The word on Capitol Hill and in the Administration over the coming weeks will be: budgets.
As noted last week, Senate Majority Leader Chuck Schumer (D-N.Y.) has already been working with the Senate parliamentarian to allow Democrats to revise the fiscal year 2021 budget as a vehicle for the infrastructure bill that President Joe Biden rolled out last week, while at the same time, the White House is scheduled to release its own budget request.
As always, the White House budget will include proposed funding levels for each federal agency, as Democrats aim to increase funding for non-defense programs. The request is the first step in the arduous congressional budget process, and President Joe Biden will need to win Republican support for government funding to pass.
The Biden administration was expected to unveil the budget at the end of March, but the administration pushed back its release last week and said the budget would come out “soon.” Budget delays are not uncommon, and past presidential administrations have missed their own deadlines for budget requests, too.
One complication, however, is that President Biden has not yet named a permanent pick to lead the Office of Management and Budget (OMB) after Neera Tanden’s nomination was withdrawn. Shalanda Young was not confirmed as Deputy OMB Director until March 24, when she was also named as Acting Director.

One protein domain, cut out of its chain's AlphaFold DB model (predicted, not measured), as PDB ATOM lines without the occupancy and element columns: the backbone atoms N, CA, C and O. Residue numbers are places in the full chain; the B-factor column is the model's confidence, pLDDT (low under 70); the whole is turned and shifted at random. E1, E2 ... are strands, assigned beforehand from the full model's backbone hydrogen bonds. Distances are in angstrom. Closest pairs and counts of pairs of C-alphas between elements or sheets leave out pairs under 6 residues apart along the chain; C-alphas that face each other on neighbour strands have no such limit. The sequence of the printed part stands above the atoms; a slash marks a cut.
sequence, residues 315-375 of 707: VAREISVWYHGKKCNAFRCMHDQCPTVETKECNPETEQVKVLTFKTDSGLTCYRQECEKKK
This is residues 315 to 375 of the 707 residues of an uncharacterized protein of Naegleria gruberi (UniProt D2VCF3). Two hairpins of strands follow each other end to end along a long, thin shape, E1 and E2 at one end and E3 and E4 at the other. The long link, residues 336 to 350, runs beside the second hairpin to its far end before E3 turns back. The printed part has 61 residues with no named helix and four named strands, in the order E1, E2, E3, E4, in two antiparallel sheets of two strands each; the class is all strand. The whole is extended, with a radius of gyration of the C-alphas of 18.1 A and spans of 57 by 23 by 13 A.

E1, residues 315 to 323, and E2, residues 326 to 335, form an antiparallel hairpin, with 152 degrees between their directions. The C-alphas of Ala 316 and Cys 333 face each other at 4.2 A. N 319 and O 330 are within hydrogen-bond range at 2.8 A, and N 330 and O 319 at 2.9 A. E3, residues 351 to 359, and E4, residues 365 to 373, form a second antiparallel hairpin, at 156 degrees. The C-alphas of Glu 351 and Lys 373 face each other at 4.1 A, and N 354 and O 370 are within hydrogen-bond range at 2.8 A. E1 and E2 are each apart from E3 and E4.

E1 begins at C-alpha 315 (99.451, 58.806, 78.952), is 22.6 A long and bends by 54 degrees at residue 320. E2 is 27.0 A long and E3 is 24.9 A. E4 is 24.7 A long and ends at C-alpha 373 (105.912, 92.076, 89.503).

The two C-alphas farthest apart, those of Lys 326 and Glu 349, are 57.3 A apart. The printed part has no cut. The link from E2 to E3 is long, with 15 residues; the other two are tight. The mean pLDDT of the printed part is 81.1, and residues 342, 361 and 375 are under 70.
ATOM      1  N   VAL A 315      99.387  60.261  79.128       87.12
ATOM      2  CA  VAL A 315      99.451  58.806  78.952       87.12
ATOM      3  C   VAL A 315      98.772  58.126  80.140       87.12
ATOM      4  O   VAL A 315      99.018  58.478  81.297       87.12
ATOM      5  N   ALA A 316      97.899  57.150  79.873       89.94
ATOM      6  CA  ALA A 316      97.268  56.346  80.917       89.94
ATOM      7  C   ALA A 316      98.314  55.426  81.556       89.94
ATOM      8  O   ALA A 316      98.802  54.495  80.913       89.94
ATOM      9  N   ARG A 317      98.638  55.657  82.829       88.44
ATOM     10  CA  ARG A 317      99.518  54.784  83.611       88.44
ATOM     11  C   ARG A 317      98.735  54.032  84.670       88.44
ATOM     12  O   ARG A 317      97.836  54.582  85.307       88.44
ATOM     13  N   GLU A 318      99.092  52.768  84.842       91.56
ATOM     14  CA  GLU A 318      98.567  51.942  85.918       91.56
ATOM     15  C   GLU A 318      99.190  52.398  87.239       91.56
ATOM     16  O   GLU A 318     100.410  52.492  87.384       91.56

In the Senate, Majority Leader Schumer asked the Senate parliamentarian last week to rule on whether the 2021 budget resolution used to pass Democrats’ $1.9 trillion COVID-19 relief bill could be re-used for further legislation. If the parliamentarian rules in Democrats’ favor, they could continue to stretch reconciliation further, with potentially a third reconciliation bill this calendar year.
The bottom line is that while presidential budgets are typically dead on arrival on Capitol Hill, it does portend the fights over the federal budget; upcoming reconciliation bills will likely be very contentious on Capitol Hill.